New Virtual Issue from the BJPS on the work of Colin Howson

Colin Howson was a stalwart of the British Society for the Philosophy of Science. As well as serving as its President from 2003 to 2005, he also acted as Assistant Editor for the BJPS, first under Imre Lakatos and then under the co-editorship of John Watkins and John Worrall. He also published extensively within the pages of the journal, and so it is fitting that our new virtual issue is devoted to this work. Peter Urbach and John Worrall introduce Colin’s collected BJPS papers, and we reproduce that introduction below. The full issue can be found over on our main site.

Colin Howson: A Life in Evidence

Peter Urbach & John Worrall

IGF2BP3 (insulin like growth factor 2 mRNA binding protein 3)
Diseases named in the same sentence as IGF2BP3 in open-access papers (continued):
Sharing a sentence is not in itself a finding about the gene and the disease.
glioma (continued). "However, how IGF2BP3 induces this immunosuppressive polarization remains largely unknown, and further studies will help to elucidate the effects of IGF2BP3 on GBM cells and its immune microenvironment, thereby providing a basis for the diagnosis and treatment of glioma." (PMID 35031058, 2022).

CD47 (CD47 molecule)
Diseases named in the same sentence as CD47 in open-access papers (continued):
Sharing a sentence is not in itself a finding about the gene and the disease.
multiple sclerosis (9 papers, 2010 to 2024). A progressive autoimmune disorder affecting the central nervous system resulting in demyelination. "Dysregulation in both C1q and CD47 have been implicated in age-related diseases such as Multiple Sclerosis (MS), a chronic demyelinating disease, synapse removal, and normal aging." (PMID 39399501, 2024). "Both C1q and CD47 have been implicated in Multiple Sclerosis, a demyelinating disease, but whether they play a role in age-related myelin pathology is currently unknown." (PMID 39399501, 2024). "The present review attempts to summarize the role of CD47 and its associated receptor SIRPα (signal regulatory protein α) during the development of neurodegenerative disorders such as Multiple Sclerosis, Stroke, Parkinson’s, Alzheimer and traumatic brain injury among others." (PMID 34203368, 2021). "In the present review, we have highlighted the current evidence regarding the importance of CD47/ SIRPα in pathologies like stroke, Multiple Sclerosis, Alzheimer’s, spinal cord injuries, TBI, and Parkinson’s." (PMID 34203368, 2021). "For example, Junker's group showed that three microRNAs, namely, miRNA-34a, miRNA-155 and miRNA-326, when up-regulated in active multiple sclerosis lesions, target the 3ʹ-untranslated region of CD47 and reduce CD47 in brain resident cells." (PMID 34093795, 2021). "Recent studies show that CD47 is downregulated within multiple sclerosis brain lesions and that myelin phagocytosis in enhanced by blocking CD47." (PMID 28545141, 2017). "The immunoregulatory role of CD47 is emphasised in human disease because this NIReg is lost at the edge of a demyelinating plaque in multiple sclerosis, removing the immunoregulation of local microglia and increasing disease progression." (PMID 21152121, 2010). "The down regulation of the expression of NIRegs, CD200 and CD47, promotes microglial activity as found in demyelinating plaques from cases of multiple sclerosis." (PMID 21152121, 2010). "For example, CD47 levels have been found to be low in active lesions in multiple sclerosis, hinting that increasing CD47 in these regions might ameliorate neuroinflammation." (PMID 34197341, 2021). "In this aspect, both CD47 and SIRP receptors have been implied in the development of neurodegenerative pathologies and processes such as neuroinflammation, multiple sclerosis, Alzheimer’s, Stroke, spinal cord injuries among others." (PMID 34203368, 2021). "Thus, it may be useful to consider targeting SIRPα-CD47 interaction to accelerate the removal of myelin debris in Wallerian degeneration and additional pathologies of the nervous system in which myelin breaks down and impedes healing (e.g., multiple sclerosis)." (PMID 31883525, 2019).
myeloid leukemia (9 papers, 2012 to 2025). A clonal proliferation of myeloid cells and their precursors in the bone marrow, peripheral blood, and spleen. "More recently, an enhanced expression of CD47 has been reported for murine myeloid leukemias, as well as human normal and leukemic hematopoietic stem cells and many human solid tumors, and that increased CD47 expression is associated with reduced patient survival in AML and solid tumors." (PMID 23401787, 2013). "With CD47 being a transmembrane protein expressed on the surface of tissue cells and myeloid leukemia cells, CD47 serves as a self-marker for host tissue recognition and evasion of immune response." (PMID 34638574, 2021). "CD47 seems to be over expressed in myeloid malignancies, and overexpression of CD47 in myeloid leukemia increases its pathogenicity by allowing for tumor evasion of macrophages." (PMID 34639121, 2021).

Our friend and former colleague, Colin Howson, died on 5 January 2020, aged 74. Details of his life and distinguished academic career and a complete publications list can be found here. Colin published extensively. Aside from his logic textbook, Logic with Trees, he authored three influential books: Scientific Reasoning: The Bayesian Approach (with Peter Urbach), Hume’s Problem, and Objecting to God. He also published more than ninety articles in leading journals, almost all of them concerned with clarifying the foundations and applications of probability theory. He continued to work on these issues until the end of his life. Indeed, just a few days before he died, he submitted an article entitled ‘Beyond Finite Additivity’ to Philosophy of Science; this has now been accepted for publication.  That article deals with the Dutch Book argument for the axiom of countable additivity for subjective probability functions. Most of his articles that were published in the British Journal for the Philosophy of Science are here reproduced in his memory. Many constitute central contributions to their fields and all remain valuable and instructive. The articles are grouped into four parts.